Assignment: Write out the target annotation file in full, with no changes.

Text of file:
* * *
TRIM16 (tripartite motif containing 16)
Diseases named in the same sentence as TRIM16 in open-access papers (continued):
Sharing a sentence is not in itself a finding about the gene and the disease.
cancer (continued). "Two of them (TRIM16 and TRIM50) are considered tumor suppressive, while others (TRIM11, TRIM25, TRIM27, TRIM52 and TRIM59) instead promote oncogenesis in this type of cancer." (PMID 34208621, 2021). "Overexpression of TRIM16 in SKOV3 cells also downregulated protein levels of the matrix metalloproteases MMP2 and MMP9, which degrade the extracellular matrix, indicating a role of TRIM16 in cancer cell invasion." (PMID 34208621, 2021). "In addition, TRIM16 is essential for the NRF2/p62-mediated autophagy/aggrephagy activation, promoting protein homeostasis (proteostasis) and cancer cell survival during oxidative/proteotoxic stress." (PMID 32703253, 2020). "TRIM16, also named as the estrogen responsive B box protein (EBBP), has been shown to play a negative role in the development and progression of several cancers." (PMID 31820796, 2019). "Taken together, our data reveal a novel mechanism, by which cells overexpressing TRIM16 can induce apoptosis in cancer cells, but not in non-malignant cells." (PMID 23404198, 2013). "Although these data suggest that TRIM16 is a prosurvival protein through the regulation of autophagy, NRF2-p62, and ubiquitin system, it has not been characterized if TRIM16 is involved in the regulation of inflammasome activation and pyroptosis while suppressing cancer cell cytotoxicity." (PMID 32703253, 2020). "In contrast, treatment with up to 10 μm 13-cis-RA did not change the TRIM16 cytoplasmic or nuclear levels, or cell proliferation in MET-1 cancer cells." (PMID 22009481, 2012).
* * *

TRIM16 (tripartite motif containing 16)
Diseases named in the same sentence as TRIM16 in open-access papers (continued):
Sharing a sentence is not in itself a finding about the gene and the disease.
cancer (continued). "Two of them (TRIM16 and TRIM50) are considered tumor suppressive, while others (TRIM11, TRIM25, TRIM27, TRIM52 and TRIM59) instead promote oncogenesis in this type of cancer." (PMID 34208621, 2021). "Overexpression of TRIM16 in SKOV3 cells also downregulated protein levels of the matrix metalloproteases MMP2 and MMP9, which degrade the extracellular matrix, indicating a role of TRIM16 in cancer cell invasion." (PMID 34208621, 2021). "In addition, TRIM16 is essential for the NRF2/p62-mediated autophagy/aggrephagy activation, promoting protein homeostasis (proteostasis) and cancer cell survival during oxidative/proteotoxic stress." (PMID 32703253, 2020). "TRIM16, also named as the estrogen responsive B box protein (EBBP), has been shown to play a negative role in the development and progression of several cancers." (PMID 31820796, 2019). "Taken together, our data reveal a novel mechanism, by which cells overexpressing TRIM16 can induce apoptosis in cancer cells, but not in non-malignant cells." (PMID 23404198, 2013). "Although these data suggest that TRIM16 is a prosurvival protein through the regulation of autophagy, NRF2-p62, and ubiquitin system, it has not been characterized if TRIM16 is involved in the regulation of inflammasome activation and pyroptosis while suppressing cancer cell cytotoxicity." (PMID 32703253, 2020). "In contrast, treatment with up to 10 μm 13-cis-RA did not change the TRIM16 cytoplasmic or nuclear levels, or cell proliferation in MET-1 cancer cells." (PMID 22009481, 2012).